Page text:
City of Blinding Lights

I have no words for how happy and hopeful I am on this day. As Barak Obama, 44th President of the United States of America took his oath of office, I cut off the black wristband I have worn in mourning and protest every day since Inauguration Day 2005. I have an art piece planned for it.

And I cheered as the outgoing Criminal-In-Chief took his leave. Yes, Dubya -- we survived you and your disastrous reign, because we are a greater nation than even your evil regime could tear down. We have shaken you off at last, and look ahead with hope and renewed purpose as your rotted administration crumples to the ground.

Good riddance, you incompetent, arrogant, selfish bastard. May you rot in hell.

I watched the entirety of the day's festivities, from the official start at 7 AM PST to the last of the parade around 4:30 this evening. In the parade, I saw the Crow Nation Horse Mounted Unit from Crow Agency, Montana -- the reservation some 70 miles north of my hometown of Sheridan -- and Shoshone and Arapahoe representatives from Wind River Reservation in Wyoming, all three tribes in full native regalia, march past our new President and First Lady. There were 11 Native American tribes represented in the parade. After 8 years of being ignored and insulted by the Bush Administration, tribal elders from Native American nations across the country are the most hopeful they've ever been that the President will work with them for a better future for their people. Our people.

Members of the AFL-CIO marched, too. Men and women of all backgrounds and colors and creeds marched together in matching blue jackets with the yellow emblems of the "Change to Win" movement, carrying uniform banners that said things like "An Economy that Works for All" and "Great Public Schools" and "Good Jobs, Green Jobs" and "Health Care for All". They pushed strollers with children bundled for the weather, everyone grinning from ear to ear, greeted by the enthusiastic smiles and waves of our new President and First Lady. These are my people, too. My tribe.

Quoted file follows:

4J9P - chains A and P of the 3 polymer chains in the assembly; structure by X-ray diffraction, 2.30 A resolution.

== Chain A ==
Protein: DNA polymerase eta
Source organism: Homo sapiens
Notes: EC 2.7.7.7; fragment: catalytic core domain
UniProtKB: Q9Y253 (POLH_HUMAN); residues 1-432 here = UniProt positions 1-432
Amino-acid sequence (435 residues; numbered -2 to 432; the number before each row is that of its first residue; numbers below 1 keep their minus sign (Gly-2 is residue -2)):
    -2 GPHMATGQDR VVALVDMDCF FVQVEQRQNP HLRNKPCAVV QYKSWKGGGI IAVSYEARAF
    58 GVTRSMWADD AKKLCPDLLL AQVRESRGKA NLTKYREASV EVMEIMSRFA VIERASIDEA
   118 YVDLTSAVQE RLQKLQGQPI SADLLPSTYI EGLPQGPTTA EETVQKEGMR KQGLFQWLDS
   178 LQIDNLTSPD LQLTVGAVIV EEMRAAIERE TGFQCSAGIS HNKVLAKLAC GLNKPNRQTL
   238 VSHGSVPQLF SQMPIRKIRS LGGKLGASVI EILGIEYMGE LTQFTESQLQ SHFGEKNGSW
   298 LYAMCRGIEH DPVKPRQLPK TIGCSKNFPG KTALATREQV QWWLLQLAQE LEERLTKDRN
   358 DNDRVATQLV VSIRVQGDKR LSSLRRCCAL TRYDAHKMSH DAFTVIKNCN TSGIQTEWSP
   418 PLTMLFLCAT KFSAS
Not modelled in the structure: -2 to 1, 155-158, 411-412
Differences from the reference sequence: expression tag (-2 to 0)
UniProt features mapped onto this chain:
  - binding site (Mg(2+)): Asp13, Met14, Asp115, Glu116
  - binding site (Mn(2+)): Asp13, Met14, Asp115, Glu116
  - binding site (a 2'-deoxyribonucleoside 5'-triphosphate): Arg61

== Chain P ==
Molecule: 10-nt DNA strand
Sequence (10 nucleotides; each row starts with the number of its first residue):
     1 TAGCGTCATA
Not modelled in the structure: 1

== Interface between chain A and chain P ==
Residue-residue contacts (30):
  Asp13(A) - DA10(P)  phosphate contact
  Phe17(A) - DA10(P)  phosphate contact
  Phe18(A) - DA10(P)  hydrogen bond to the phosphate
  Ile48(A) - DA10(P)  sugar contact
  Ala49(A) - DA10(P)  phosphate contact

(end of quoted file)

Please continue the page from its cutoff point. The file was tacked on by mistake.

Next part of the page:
The living members of the Tuskegee Airmen were there, too. They were saluted by all those watching in the President's viewing platform. And marching bands from high schools and colleges and military academies across the country played their hearts out in freezing temperatures, traveling hundreds and thousands of miles and waiting patiently for their turn to shine, smiles wide and heads held high while the President and First Lady looked on, watching and waving to every single group that passed by their box. President Obama's high school was represented by the school's marching band, the first time they had ever been invited anywhere to march. They traveled more than 6,000 miles to be there.

Satellite photos of the Washington Mall show millions -- millions -- of people come to watch and celebrate. The vast majority could not see or hear anything of the events, knowing to cheer only as the wave of cheers from the crowds before them rolled in their direction. There were more people gathered in the Mall, and along the parade route from the Capitol to the White House, than the entire populations of 25 U.N. nations.

America celebrated today, and the world celebrated with us. It's a new day, everyone.